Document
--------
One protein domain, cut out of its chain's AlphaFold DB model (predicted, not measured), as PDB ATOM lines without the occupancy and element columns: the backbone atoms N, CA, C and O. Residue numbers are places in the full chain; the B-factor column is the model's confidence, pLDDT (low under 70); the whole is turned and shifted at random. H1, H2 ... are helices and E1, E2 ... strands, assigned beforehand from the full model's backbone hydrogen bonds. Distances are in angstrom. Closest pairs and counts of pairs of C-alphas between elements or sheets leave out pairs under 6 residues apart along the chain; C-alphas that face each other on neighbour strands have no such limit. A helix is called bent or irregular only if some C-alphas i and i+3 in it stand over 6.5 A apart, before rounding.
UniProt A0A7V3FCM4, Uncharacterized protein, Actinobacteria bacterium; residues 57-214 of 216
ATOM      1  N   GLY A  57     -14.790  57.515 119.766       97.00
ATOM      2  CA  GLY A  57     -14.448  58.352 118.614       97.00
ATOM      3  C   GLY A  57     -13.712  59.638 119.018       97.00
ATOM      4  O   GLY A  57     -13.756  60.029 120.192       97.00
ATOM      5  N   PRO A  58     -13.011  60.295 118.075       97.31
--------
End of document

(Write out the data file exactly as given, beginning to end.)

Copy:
One protein domain, cut out of its chain's AlphaFold DB model (predicted, not measured), as PDB ATOM lines without the occupancy and element columns: the backbone atoms N, CA, C and O. Residue numbers are places in the full chain; the B-factor column is the model's confidence, pLDDT (low under 70); the whole is turned and shifted at random. H1, H2 ... are helices and E1, E2 ... strands, assigned beforehand from the full model's backbone hydrogen bonds. Distances are in angstrom. Closest pairs and counts of pairs of C-alphas between elements or sheets leave out pairs under 6 residues apart along the chain; C-alphas that face each other on neighbour strands have no such limit. A helix is called bent or irregular only if some C-alphas i and i+3 in it stand over 6.5 A apart, before rounding.
UniProt A0A7V3FCM4, Uncharacterized protein, Actinobacteria bacterium; residues 57-214 of 216
ATOM      1  N   GLY A  57     -14.790  57.515 119.766       97.00
ATOM      2  CA  GLY A  57     -14.448  58.352 118.614       97.00
ATOM      3  C   GLY A  57     -13.712  59.638 119.018       97.00
ATOM      4  O   GLY A  57     -13.756  60.029 120.192       97.00
ATOM      5  N   PRO A  58     -13.011  60.295 118.075       97.31